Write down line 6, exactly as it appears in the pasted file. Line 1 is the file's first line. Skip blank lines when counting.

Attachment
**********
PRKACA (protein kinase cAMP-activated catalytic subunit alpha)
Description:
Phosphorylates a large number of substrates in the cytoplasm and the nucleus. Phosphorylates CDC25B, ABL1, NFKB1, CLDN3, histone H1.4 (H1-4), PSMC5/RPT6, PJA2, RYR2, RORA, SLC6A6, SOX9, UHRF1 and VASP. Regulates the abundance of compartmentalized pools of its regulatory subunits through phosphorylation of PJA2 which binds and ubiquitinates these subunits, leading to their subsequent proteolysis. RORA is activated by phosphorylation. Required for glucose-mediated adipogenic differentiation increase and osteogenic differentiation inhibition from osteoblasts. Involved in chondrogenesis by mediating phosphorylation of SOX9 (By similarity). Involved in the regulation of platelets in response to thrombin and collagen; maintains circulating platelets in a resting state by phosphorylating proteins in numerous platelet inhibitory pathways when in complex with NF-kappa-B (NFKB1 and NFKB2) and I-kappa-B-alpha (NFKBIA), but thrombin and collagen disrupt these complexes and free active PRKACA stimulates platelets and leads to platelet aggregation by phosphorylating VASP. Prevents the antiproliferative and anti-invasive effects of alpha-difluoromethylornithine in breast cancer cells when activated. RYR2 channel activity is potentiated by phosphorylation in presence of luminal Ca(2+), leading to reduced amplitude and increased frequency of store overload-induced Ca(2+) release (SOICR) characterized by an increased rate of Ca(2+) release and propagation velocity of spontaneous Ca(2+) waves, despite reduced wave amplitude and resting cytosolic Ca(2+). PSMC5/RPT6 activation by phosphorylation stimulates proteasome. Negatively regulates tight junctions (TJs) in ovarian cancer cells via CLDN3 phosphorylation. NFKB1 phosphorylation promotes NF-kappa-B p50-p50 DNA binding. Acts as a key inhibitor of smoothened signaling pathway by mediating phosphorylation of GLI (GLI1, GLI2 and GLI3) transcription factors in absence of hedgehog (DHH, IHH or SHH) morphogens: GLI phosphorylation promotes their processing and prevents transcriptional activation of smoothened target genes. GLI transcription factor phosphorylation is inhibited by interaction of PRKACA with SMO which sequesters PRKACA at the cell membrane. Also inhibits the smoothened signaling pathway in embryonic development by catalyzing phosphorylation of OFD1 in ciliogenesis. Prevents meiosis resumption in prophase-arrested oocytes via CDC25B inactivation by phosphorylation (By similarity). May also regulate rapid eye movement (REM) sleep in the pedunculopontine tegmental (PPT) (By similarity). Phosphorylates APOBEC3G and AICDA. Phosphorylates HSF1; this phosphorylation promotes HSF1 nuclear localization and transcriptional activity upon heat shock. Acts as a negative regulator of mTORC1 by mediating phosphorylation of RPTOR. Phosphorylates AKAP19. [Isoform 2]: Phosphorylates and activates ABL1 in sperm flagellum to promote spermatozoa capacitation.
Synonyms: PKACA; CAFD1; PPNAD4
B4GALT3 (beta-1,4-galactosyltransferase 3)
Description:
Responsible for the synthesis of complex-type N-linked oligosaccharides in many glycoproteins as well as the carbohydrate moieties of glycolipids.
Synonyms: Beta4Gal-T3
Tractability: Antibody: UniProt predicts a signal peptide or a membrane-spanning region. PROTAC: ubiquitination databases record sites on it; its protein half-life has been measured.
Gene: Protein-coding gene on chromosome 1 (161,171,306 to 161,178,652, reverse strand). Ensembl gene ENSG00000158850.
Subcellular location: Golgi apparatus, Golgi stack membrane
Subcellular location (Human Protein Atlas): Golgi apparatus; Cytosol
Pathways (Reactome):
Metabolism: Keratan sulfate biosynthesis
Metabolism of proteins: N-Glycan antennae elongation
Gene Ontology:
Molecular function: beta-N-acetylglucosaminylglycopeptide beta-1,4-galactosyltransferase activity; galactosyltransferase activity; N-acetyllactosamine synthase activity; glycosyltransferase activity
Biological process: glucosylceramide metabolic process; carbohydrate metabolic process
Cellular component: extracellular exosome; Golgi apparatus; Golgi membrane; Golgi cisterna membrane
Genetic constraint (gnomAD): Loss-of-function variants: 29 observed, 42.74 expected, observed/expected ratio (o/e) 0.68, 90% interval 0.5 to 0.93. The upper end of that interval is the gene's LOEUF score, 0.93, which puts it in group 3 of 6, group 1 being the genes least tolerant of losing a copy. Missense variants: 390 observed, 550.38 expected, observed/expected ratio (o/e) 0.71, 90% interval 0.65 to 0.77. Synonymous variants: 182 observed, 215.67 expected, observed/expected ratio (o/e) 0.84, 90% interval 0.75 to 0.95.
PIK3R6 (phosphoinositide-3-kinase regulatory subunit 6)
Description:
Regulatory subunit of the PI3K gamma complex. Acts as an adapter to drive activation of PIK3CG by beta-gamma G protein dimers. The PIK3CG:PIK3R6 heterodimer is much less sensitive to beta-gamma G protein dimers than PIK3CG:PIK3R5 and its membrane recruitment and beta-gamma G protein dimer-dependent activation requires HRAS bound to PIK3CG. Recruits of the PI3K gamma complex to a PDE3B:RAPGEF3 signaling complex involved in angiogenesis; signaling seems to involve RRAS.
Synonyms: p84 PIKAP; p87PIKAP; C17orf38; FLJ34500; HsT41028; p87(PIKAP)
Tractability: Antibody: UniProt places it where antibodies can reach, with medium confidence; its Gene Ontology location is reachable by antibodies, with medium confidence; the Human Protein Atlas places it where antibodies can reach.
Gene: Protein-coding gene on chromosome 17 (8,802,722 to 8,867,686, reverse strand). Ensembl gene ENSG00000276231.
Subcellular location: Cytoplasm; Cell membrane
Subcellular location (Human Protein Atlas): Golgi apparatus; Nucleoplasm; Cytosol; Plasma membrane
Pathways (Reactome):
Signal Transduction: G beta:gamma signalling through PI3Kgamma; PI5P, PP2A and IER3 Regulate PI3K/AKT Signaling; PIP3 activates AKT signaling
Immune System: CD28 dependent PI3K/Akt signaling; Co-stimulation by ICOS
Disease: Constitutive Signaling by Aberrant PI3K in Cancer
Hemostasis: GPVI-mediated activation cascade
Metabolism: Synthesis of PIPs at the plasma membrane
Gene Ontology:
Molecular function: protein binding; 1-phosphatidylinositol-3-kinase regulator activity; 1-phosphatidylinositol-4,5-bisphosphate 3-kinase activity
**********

Description: